“Getting that goal on the 6-on-5 is a big mental thing,” Tocchet said. “Getting a goal early in the season, the first game, and I like even on the power play, he stuck with it. He kept with it. He went through the middle there, but he stuck with the puck. He put it on the net and it went in. Then getting that deflection goal, being in the interior. It’s good. Phil’s just got to stay with it.”
Arizona’s coach feels Kessel’s early success is providing a huge boost.
“I don’t care who you are, especially the top goal scorers and point guys, when those type of guys get goals early, they start to feel it and they get hot,” Tocchet said.
Phil the Net
According to Tocchet, he’s seen Kessel get hot for weeks at a time. That could be very bad news for the rest of the West. It may very well come down to work ethic and desire.
“Phil’s a competitive guy,” said Tocchet. “He’s told the press and everybody, he’s told me, last year was a horrible year. He had to change a few things and he’s got to stick with it. Phil is an athlete. He’s a good golfer, he can throw a football, he can play basketball. He’s a good athlete. When Phil concentrates and does the right things, he’s a good hockey player. The guys love him. Hopefully, he can continue to score goals for us. He’s a competitive guy and he wants to do well.”
Along with solid offensive output, Arizona’s defense has shined so far. Production from Jakob Chychrun and team captain Oliver Ekman-Larsson has gone a long way through the first two games.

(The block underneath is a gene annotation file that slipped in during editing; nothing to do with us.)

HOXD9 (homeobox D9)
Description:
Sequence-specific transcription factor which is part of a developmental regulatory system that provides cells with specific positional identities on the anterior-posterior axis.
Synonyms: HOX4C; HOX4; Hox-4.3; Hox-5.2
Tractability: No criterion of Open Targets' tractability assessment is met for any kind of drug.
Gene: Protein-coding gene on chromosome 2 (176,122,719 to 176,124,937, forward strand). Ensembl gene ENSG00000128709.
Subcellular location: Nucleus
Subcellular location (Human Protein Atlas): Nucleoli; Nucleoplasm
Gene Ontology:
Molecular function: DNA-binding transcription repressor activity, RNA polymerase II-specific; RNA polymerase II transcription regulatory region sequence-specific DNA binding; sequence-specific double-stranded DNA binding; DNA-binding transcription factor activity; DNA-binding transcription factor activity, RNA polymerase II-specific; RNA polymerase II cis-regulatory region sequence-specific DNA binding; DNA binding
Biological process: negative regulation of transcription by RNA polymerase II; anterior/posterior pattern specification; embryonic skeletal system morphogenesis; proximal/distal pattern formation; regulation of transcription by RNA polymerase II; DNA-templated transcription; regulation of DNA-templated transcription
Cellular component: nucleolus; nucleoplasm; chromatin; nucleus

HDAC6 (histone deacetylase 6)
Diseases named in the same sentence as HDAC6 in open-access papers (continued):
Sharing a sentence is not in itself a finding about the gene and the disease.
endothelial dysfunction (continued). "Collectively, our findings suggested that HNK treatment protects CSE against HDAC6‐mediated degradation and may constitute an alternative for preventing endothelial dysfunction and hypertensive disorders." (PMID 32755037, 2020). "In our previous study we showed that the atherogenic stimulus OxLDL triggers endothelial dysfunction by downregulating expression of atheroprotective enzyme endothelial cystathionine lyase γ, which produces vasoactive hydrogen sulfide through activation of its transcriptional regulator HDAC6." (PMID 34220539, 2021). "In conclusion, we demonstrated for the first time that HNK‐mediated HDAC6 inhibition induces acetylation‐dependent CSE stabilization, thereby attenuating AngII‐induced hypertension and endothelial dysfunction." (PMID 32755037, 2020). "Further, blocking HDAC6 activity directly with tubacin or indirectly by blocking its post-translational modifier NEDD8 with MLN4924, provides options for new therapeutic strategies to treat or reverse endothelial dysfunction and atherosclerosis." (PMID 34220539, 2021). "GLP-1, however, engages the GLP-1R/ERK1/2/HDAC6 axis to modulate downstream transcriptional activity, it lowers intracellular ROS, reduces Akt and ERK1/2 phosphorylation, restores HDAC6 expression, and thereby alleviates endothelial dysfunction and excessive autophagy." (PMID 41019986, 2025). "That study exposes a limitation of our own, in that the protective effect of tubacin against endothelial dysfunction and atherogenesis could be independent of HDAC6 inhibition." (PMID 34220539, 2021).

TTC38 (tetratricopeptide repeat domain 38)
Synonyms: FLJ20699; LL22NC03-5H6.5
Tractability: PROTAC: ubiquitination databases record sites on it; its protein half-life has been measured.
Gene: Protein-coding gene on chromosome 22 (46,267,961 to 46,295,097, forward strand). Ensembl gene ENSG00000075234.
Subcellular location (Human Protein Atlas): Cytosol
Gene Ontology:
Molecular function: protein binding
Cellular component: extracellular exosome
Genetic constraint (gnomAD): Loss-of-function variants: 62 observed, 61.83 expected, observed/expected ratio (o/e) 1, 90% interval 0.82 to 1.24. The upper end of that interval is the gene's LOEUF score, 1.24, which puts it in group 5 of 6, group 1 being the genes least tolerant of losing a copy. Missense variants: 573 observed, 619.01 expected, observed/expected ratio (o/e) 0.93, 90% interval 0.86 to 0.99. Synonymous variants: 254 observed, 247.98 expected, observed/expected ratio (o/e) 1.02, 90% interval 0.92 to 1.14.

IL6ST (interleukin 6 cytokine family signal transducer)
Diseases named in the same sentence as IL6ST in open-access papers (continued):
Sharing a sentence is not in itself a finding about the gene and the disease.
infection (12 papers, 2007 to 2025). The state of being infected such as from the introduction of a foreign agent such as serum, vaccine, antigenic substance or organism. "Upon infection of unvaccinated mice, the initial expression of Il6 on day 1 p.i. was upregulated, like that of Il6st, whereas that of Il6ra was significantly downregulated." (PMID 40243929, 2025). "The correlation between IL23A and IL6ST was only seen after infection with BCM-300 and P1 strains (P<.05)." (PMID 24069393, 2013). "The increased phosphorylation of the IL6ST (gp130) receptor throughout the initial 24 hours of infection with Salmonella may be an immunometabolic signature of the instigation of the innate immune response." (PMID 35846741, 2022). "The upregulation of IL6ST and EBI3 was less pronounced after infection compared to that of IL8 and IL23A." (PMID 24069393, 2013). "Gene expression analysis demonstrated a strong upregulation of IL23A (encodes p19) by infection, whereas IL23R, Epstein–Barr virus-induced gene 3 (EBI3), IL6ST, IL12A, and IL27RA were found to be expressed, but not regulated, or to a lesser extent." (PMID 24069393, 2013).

Defending the Desert
“To score in the league you have to have five people participating,” Tocchet said. “We’ve talked to the D. You have to be calculated and smart, but you have to be involved. We have to keep the puck alive. We have to block shots. Move your feet and be deceptive. I saw that a little more the last two games.”
As for Coyotes netminding? Not bad either. Both Darcy Kuemper and Antti Raanta played well in their respective starts.
“Antti is a good goalie when he’s healthy,” Tocchet said. “We are going to need those to guys. With a weird, condensed schedule, we have to put fresh goalies in good situations.”
Team unity is also at an all-time high. After Ekman-Larsson took an Evander Kane stick to the back of the neck on Saturday, the captain’s teammates responded. After the brutal hit against the boards, Coyotes swarmed to OEL’s defense, mixing it up with several San Jose players.
“I loved seeing that, actually,” Tocchet said.
Ekman-Larsson suffered a lower-body injury from the check. He will not be making the Coyotes trip to Las Vegas. On Sunday, Arizona placed Ekman-Larsson on injured reserve, and he will miss a minimum of three games. Undoubtedly, his teammates will have their captain in mind when they face the Vegas Golden Knights on Martin Luther King Day.
We’re only two games into the 2020-21 season, but so far the Coyotes have shown they can compete and then some. Despite bad preseason reviews from many prognosticators, Arizona believes they can be one of the playoff teams from the West. Thus far, the club has shown offense, defense, special teams, coaching, and those all-important intangibles. Now, they just have to, as Tocchet would say, ‘stick with it’ for the next four months.